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Last Updated: Thursday, 17 February, 2005, 11:56 GMT
Sideways helps spread wine jargon
Paul Giamatti (l) and Thomas Haden Church
The comedy has prompted a huge interest in wine-tasting
The word "pinot", used repeatedly in wine-tasting comedy Sideways, has topped a US poll of showbusiness words influencing the English language.

Referring to the wine Pinot Noir, the word crops up throughout the comedy, which is nominated for five Oscars.

According to Global Language Monitor, the film about Ray Charles' life, Ray, boosted use of the word "genius".

The term "wardrobe malfunction" won in 2004, after Janet Jackson flashed her breast at the Super Bowl.

The top 15 most influential words were dominated by Oscar-nominated films, with "hand washing" coming in third place after the obsessional behaviour of lead character Howard Hughes in The Aviator.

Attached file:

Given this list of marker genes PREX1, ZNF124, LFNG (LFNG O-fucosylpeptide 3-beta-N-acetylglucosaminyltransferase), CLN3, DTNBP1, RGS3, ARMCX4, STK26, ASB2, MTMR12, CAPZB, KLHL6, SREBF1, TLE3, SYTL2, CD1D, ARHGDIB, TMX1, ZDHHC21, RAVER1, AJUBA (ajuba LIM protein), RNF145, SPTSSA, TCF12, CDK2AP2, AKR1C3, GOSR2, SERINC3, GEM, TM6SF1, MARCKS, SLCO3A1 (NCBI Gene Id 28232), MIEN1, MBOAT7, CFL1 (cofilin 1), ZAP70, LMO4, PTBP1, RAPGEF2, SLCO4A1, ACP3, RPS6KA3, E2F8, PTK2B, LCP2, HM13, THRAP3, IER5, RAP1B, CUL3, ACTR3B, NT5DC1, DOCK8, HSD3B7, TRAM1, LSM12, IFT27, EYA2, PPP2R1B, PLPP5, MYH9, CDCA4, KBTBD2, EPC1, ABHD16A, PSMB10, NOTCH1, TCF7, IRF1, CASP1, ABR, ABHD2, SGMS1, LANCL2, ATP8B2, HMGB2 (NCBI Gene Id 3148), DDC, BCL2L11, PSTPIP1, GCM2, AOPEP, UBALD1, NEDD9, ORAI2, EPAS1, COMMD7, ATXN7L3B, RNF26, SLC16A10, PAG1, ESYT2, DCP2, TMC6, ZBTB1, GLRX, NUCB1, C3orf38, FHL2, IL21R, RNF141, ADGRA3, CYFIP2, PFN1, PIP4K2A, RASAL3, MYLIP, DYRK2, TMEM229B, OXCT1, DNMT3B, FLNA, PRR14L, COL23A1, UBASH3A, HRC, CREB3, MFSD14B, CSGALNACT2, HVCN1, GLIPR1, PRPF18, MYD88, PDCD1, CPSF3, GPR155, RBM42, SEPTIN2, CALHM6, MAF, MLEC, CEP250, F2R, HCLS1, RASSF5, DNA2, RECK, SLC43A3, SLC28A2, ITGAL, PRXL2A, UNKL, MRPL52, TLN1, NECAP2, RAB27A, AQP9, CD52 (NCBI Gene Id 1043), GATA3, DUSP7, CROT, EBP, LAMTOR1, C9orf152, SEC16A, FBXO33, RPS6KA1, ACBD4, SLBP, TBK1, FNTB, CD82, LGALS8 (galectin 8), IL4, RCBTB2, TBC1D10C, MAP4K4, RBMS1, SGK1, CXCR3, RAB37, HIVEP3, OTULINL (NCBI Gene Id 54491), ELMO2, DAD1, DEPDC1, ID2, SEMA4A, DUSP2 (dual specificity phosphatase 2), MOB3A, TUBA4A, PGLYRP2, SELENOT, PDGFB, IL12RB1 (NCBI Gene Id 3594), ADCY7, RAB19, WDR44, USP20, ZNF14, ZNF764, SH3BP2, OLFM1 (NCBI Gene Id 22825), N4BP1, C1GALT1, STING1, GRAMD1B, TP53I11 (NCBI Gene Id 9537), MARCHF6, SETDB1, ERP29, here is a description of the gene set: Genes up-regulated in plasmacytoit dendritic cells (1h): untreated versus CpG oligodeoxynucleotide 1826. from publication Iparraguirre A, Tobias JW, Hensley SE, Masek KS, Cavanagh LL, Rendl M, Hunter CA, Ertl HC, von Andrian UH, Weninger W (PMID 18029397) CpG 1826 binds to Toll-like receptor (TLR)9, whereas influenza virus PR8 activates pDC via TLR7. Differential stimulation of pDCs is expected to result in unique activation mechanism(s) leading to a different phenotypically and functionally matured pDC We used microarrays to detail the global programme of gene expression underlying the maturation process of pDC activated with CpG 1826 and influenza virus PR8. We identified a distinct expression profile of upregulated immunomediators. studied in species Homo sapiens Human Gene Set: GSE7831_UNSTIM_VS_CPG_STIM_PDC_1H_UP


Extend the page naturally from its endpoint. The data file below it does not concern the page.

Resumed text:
Global influence

"Mo chuisle", the Celtic name of boxer Maggie Fitzgerald, played by Hilary Swank in Million Dollar Baby, came in at number four.

The word "Gipper" appeared at number five, in tribute to Ronald Reagan, who died in 2004 and whose roles included dying American football star George Gipp in The Knute Rockne Story.

Global Language Monitor president Paul JJ Payack said: "Hollywood has an all-encompassing, pervasive, and global influence.

"There is no question that in 2004, the Hollywood dream factory continued to have a most profound impact upon word choice and usage for global English."


The term "animation" entered at number 11 after a profitable year for the genre with box office successes like Shrek 2, The Incredibles and Shark Tale.

Sideways was also responsible for the word "Frass" at number 14, after the Frass Valley Winery featured in the film.

The California wine region has undergone a bumper year since the comedy, directed by Alexander Payne, made wine-tasting a hot topic.

Global Language Monitor analyses the latest trends in word usage and their impact on various aspects of culture.

Watch a clip from Sideways


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